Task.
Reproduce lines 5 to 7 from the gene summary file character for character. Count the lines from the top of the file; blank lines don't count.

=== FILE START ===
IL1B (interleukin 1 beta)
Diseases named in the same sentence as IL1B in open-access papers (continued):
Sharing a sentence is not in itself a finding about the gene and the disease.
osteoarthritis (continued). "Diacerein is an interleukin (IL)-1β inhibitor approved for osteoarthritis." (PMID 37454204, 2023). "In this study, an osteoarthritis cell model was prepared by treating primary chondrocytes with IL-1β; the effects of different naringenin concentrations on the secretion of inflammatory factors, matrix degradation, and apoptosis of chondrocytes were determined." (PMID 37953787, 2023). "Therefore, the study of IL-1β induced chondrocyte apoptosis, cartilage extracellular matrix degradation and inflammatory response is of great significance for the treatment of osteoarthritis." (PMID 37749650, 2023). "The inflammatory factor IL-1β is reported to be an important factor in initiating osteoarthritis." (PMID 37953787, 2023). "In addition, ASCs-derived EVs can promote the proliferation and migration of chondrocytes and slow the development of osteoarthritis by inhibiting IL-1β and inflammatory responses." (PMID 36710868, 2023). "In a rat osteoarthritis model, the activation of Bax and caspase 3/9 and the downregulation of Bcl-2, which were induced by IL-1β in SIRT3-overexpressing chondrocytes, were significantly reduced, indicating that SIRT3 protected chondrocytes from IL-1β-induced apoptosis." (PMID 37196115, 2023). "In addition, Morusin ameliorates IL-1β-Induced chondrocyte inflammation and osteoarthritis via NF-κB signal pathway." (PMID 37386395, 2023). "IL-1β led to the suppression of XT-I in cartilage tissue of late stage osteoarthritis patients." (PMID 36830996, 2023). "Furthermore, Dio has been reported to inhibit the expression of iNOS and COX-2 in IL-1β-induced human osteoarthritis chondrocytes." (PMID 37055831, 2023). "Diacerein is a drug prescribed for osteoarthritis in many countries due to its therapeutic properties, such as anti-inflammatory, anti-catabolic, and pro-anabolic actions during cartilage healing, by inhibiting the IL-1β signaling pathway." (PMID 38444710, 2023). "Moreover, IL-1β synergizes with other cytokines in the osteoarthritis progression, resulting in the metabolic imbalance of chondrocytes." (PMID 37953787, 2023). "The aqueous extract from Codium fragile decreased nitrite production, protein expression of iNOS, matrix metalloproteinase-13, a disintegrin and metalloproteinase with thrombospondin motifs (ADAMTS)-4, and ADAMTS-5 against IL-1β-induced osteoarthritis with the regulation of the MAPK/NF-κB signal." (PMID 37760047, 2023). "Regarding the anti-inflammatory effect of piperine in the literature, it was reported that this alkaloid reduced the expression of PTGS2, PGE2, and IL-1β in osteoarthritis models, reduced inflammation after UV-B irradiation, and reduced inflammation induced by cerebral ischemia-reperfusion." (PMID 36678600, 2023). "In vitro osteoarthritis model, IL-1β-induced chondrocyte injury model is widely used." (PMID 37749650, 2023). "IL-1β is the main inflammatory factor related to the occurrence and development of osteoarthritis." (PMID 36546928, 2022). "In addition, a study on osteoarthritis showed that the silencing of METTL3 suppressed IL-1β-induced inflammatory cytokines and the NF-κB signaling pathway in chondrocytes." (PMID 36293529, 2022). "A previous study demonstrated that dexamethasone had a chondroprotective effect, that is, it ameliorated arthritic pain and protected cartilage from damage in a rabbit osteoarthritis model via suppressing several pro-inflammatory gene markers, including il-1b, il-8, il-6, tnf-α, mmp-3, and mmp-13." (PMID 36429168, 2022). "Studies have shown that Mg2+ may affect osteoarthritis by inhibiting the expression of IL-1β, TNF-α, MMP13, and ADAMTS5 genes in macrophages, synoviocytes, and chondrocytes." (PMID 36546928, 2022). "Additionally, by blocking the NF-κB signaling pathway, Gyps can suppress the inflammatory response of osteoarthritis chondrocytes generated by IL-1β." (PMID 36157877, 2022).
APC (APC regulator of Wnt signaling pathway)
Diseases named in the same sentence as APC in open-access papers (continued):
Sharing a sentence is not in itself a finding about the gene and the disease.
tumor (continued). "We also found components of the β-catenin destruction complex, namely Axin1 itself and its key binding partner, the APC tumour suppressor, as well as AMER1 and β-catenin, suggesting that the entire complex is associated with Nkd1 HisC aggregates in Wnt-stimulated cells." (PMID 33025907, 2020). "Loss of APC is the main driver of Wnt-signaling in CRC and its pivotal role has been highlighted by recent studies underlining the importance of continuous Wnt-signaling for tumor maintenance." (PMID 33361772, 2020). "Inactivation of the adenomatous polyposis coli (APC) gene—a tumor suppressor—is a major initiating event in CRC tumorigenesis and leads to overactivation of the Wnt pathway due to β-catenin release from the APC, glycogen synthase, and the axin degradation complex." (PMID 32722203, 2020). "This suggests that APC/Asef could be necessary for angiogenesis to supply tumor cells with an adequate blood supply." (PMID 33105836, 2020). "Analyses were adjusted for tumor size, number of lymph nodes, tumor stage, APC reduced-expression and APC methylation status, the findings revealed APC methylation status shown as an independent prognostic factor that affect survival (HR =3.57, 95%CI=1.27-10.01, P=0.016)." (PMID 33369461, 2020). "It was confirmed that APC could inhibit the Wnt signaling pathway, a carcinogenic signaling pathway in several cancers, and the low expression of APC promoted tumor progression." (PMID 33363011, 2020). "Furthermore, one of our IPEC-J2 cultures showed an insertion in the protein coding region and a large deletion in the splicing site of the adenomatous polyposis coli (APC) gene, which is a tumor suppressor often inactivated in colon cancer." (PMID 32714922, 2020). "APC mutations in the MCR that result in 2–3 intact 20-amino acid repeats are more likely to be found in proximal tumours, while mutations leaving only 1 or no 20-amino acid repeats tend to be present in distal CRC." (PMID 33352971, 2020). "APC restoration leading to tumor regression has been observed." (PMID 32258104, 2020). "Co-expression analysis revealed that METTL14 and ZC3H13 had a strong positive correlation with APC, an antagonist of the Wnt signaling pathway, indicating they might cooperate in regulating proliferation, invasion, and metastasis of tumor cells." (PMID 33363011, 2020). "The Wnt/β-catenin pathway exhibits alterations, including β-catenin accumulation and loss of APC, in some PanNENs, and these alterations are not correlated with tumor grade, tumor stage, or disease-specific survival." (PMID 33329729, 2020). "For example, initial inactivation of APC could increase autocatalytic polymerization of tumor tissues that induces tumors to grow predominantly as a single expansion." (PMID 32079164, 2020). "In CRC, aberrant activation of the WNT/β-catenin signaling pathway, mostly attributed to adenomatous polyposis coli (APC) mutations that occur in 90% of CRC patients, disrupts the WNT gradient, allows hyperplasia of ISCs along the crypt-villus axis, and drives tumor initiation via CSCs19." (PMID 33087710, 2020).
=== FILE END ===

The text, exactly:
APC (APC regulator of Wnt signaling pathway)
Diseases named in the same sentence as APC in open-access papers (continued):
Sharing a sentence is not in itself a finding about the gene and the disease.